A biodegradable plant protein can be crushed to directly generate electricity.
California will harvest freeways for electricity.
Researchers from Columbia Engineering and the Georgia Institute of Technology report the first experimental proof of piezoelectricity and the piezotronic effect in an atomically thin material, molybdenum disulfide (MoS2). This makes it the thinnest electrical generator in the world. The resulting generator is optically transparent, extremely light weight, as well as very bendable and stretchable. In the future, such generators could be used to power extremely tiny devices harnessing energy from the environment, be them remote sensors or nanotech that travels through your bloodstream.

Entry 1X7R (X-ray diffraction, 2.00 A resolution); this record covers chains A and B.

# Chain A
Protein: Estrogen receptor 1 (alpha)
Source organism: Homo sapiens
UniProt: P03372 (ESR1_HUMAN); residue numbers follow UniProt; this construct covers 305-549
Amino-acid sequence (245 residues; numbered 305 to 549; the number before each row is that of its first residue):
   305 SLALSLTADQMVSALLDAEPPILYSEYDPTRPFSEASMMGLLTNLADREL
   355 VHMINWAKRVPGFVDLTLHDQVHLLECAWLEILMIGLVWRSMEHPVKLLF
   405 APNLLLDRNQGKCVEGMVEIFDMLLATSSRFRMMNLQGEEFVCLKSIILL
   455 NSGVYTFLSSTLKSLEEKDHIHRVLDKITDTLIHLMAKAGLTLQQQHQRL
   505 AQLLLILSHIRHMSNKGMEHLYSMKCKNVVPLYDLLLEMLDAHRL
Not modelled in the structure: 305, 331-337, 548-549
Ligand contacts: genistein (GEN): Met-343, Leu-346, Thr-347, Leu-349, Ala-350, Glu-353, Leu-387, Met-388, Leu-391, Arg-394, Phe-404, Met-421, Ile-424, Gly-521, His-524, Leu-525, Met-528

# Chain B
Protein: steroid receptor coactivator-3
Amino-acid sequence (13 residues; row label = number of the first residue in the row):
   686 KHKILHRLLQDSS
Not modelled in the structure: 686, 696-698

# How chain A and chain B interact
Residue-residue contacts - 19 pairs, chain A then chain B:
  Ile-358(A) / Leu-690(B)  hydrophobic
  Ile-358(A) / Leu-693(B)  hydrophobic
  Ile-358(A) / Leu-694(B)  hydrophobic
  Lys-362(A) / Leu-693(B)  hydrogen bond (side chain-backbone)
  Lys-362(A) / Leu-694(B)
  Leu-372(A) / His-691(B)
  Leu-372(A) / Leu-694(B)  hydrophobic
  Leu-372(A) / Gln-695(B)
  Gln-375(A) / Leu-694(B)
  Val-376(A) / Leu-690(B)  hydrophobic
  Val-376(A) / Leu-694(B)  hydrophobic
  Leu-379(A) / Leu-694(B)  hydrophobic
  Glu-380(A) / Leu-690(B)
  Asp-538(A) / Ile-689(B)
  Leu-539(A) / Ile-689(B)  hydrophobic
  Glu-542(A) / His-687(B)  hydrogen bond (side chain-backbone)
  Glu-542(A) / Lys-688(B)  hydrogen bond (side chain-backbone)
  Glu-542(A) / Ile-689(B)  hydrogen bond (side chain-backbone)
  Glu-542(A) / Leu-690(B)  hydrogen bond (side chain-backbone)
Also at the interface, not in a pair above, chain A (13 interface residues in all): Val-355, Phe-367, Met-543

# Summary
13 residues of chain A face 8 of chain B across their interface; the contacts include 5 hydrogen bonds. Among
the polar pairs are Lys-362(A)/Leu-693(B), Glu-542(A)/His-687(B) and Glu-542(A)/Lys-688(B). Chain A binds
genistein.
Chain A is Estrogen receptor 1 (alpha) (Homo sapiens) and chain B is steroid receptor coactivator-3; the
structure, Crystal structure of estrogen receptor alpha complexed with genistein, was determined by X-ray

With just one footstep, you can illuminate a thousand LED bulbs – with no batteries or power cord; the energy comes from rubbing two different materials together to create static electricity. A researcher called Zhong Lin Wang has finally learned how to harvest this power and put it to work. Triboelectricity? What’s that ?! A professor at the Georgia Institute
The amazing properties of graphene are being put to use more and more, as Evan Reed and Mitchell Ong from the Stanford School of Engineering have described a new way of engineering piezoelectrics into graphene. The study was published in the ACS Nano Journal. When you apply a mechanical stress to certain materials, such as crystals, ceramics, or even biological